Top 10 tips for protecting the health of your eyes
Vision has a profound impact on quality of life. Luckily, as the health of your eyes is influenced by lifestyle factors like food choices and sun exposure, there are a number of easy steps you can take to provide your eyes with the best possible protection.
Scheduling an eye examination every one to two years is the most important part of the overall process. A developing eye condition often begins without pain or any other symptoms, so regular checks are necessary. A dilated eye exam can help identify eye diseases in their early stages when many can still be effectively treated.
A sight test will also identity whether you need to get glasses for the first time. If you already wear glasses or contact lenses, checking that your prescription is still correct can go a long way to protect against eye strain.
Pack your sunglasses
Exposure to ultraviolet (UV) rays from the sun increases the risk of macular degeneration and cataracts. The best way to avoid harmful effects from these rays is to make a habit of wearing sunglasses.
It’s essential that your sunglasses block out at least 99 percent of UV radiation. Buying your pair from an optometrist will ensure that they provide as much protection as possible. A wraparound design, in particular, will provide additional protection and polarised lenses can reduce glare.
Believe it or not, food choices play an important role in keeping up your eye health. Research has shown that particular nutrients can support this significantly. Consuming foods that are rich in omega-3 fatty acids, vitamins C and E, lutein and zinc all deliver positive essentials. To up your intake of these nutrients, ensure that your diet includes plenty of fruit, green leafy vegetables and fish such as salmon and tuna.
Maintain a healthy weight
Another way in which your diet may affect your eye health relates to your weight. Being overweight or obese significantly increases your risk of diabetes, which can lead to eye disease. For instance, diabetes affects the blood vessels in the retina and is one of the leading causes of vision loss in adults.
Ditch the cigarettes
There is a long list of good reasons to give up smoking and protecting the health of your eyes is another to add to that list. Smoking increases the risk of age-related macular degeneration and cataracts, as well as potentially causing damage to the optic nerve.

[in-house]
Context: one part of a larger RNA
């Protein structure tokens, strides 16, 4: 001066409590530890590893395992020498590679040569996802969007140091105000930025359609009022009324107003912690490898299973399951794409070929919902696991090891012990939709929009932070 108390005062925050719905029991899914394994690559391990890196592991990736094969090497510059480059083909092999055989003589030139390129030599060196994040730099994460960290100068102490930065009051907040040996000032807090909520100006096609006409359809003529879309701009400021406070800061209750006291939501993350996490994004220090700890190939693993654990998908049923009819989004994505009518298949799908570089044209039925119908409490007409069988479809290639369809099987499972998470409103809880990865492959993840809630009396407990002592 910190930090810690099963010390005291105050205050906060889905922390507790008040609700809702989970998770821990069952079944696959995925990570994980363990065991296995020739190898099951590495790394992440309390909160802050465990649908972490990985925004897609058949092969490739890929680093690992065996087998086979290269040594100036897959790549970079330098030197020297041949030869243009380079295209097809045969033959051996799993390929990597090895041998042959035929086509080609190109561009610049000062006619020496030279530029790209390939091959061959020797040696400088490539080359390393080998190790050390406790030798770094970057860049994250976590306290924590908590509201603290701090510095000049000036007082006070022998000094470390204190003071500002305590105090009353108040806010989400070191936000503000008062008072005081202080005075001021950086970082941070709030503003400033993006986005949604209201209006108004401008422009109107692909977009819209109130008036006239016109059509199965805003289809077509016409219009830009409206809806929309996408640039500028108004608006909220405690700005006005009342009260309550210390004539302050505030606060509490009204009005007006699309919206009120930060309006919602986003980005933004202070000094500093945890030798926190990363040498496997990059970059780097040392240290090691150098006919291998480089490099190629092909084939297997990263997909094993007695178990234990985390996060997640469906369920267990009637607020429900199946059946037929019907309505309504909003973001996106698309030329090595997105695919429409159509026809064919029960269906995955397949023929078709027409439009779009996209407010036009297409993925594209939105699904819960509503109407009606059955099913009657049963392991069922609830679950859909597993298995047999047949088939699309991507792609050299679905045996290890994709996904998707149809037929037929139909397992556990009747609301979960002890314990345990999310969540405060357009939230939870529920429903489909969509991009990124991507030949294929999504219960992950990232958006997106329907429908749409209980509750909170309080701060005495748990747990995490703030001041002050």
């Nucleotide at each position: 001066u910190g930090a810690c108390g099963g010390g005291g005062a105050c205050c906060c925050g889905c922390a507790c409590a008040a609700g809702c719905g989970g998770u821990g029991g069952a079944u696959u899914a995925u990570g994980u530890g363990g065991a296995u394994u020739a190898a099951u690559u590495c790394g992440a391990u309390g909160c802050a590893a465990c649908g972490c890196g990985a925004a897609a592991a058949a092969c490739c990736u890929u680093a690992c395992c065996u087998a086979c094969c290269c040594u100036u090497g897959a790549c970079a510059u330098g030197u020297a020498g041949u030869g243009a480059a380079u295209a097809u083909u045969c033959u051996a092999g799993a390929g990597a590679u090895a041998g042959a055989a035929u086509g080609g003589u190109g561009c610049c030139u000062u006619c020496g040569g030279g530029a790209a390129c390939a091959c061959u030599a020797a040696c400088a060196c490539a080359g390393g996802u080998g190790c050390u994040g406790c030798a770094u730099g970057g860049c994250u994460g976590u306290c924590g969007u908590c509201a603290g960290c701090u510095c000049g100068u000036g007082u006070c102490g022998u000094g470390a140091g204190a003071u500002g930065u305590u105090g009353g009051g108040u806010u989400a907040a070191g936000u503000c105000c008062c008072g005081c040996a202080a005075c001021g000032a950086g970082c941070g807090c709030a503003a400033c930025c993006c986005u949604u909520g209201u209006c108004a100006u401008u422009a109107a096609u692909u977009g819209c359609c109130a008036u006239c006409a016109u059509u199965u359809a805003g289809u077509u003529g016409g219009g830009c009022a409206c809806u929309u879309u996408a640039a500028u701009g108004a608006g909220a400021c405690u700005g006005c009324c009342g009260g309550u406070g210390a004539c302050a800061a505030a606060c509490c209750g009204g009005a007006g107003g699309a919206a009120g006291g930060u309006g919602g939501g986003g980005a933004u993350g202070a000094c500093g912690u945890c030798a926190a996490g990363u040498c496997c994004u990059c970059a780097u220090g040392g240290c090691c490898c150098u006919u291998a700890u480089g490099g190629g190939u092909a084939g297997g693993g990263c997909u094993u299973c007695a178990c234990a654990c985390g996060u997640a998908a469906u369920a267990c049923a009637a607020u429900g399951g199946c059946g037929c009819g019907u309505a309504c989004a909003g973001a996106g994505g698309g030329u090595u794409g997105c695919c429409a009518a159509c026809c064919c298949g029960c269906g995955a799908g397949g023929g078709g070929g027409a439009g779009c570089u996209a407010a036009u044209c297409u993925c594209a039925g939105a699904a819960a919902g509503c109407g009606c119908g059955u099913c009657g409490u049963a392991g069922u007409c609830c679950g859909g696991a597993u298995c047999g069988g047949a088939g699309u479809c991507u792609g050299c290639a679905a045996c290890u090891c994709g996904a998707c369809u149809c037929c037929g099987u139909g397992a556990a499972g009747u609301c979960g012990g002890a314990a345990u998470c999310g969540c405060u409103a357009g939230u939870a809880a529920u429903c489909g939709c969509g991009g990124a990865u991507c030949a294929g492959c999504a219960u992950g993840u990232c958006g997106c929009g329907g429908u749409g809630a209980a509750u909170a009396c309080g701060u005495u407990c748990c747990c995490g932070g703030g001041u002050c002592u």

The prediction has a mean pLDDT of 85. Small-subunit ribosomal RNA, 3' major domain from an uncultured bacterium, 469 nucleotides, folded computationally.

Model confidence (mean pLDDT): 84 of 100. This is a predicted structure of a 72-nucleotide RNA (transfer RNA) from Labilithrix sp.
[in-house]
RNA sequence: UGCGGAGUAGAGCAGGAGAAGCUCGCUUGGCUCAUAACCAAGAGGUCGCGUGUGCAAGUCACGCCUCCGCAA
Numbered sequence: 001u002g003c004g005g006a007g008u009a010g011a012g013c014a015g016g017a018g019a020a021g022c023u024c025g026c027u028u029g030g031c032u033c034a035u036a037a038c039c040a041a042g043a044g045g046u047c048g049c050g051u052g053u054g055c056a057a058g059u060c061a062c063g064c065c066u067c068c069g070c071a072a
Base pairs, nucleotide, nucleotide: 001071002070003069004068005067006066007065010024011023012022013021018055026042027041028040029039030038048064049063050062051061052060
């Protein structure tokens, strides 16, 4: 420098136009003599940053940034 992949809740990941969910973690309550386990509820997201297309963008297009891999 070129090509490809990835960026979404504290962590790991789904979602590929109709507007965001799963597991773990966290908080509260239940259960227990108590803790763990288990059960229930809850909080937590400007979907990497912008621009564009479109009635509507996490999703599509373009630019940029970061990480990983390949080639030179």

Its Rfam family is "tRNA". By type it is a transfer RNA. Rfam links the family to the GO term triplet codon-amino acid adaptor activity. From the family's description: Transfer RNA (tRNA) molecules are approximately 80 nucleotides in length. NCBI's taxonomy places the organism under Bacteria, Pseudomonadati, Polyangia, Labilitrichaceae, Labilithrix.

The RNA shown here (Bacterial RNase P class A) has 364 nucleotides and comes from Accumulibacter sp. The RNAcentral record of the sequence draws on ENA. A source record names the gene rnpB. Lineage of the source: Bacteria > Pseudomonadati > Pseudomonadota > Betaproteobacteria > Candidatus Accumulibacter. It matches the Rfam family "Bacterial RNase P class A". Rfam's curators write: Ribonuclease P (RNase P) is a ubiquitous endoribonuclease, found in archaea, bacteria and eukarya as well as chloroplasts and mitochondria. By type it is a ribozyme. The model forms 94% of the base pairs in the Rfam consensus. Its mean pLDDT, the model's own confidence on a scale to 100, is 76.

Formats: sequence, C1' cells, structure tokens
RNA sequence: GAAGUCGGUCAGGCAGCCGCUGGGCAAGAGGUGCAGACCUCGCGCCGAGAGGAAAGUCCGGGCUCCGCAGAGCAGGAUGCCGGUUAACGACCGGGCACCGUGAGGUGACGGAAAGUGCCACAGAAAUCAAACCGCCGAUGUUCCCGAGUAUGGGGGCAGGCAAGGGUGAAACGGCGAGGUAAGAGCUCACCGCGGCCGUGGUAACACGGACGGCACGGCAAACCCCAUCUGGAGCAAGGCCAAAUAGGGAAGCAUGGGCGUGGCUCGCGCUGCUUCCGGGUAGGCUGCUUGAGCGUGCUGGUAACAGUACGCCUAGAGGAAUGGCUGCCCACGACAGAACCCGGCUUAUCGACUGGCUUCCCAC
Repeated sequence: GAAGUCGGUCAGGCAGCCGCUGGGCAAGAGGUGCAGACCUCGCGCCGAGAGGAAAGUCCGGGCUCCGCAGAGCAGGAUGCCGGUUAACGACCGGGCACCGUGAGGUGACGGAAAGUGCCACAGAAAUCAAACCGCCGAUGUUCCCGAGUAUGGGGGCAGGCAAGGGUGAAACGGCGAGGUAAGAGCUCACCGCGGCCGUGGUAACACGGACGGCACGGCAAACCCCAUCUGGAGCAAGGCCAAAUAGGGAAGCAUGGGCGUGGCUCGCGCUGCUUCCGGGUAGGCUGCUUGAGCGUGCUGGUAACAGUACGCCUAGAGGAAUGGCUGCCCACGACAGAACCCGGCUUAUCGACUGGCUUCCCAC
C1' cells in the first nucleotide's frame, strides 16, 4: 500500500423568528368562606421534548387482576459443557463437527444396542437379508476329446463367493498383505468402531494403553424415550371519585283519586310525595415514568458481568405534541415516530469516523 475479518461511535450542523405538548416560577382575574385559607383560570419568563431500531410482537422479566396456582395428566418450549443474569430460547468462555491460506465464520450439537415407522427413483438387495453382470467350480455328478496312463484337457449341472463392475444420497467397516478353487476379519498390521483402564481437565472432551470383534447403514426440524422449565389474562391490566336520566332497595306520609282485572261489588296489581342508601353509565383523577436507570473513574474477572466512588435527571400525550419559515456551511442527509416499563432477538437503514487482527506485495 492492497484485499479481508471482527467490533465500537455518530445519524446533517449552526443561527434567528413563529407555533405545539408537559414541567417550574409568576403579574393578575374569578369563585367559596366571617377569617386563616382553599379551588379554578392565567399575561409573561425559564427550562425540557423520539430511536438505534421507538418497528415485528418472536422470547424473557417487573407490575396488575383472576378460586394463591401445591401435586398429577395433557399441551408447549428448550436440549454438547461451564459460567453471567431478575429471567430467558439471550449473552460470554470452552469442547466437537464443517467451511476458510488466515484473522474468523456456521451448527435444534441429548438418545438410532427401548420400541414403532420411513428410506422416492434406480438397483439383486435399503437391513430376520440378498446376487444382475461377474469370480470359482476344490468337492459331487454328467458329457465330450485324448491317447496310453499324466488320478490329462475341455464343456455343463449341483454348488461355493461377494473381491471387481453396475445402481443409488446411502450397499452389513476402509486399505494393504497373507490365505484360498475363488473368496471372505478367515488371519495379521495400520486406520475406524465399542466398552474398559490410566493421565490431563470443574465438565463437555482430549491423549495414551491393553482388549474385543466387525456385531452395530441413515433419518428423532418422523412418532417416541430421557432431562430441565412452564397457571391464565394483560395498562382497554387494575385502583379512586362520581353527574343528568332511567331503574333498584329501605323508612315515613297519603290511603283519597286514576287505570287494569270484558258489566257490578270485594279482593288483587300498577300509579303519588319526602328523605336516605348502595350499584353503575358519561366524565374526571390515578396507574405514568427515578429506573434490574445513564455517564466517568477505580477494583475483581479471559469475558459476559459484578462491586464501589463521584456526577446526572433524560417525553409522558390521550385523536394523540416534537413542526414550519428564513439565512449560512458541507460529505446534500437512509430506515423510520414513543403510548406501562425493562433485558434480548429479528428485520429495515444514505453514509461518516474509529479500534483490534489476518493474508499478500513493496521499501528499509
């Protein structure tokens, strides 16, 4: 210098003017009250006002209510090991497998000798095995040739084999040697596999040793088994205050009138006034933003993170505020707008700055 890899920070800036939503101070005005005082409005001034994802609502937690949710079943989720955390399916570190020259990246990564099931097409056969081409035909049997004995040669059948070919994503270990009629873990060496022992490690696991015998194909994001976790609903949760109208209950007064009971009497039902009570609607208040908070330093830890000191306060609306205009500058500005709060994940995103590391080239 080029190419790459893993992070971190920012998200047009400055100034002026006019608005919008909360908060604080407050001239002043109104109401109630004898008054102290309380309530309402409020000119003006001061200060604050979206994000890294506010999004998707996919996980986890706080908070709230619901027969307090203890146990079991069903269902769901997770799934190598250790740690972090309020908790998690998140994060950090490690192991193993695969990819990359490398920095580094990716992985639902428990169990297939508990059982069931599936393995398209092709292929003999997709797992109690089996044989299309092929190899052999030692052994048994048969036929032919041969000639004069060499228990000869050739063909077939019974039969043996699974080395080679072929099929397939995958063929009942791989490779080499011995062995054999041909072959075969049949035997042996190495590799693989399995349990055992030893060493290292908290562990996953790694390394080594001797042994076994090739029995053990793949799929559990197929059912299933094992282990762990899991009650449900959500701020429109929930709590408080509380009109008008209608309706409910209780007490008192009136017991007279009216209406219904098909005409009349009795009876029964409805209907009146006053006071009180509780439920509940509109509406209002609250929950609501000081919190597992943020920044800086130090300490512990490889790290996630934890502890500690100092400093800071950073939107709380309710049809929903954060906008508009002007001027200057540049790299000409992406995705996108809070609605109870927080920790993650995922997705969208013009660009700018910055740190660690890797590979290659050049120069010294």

It is never too late to enjoy the benefits of giving up smoking. Ditching the cigarettes at any age will reduce your risk of developing conditions which could endanger your sight.
There are many activities which may pose a significant risk to your eyes. These include sports which involve balls, racquets or flying objects, all of which could cause an injury to the eye. Sports goggles with polycarbonate lenses can provide effective protection, as can helmets with face masks.
Similarly, safety glasses should be worn at work or around the home, during activities which involve hazardous materials or the possibility of objects becoming airborne.
Take care of your contacts
Contact lenses can offer convenience but one of their disadvantages is that they increase the risk of infections. In particular, contact lens users are more likely to suffer from conjunctivitis or keratitis, an infection of the cornea which can be caused by viruses, fungi or bacteria.
To avoid trouble, make sure you wash your hands before you handle your contacts. Use a specialised cleaning solution every day and always take your contacts out before you go to sleep. Also, never wear them in the bath, shower or swimming pool and always follow the instructions provided.
It’s all in the genes
You may be able to gain a better idea of your risk of certain eye diseases if you are aware of the eye health of your family members, as many eye conditions or diseases are hereditary. If someone in your family has or does suffer from a particular condition, share this information with your specialist.
The 20-20-20 rule
Many of us spend long hours staring at computer screens. This can lead to dry eyes, headaches, blurred vision and even eyestrain. Resting your eyes from time to time can make a notable difference. The 20-20-20 rule is a good way to do this—it involves taking a 20 second break every 20 minutes and looking at something that is at least 20 feet (6 metres) away.
Ask for help
There are some eye symptoms that need to be treated immediately. Consult a doctor if you suddenly lose all or part of your vision, have a sudden increase in floaters combined with flashing lights, or experience pain in or around your eyes.
Prioritise your eye health today by booking an appointment for an eye examination at one of the NewVision Clinics on 1800 20 20 20.
Melinda Rollinson is a Melbourne-based freelance features and content writer with a background in health and law.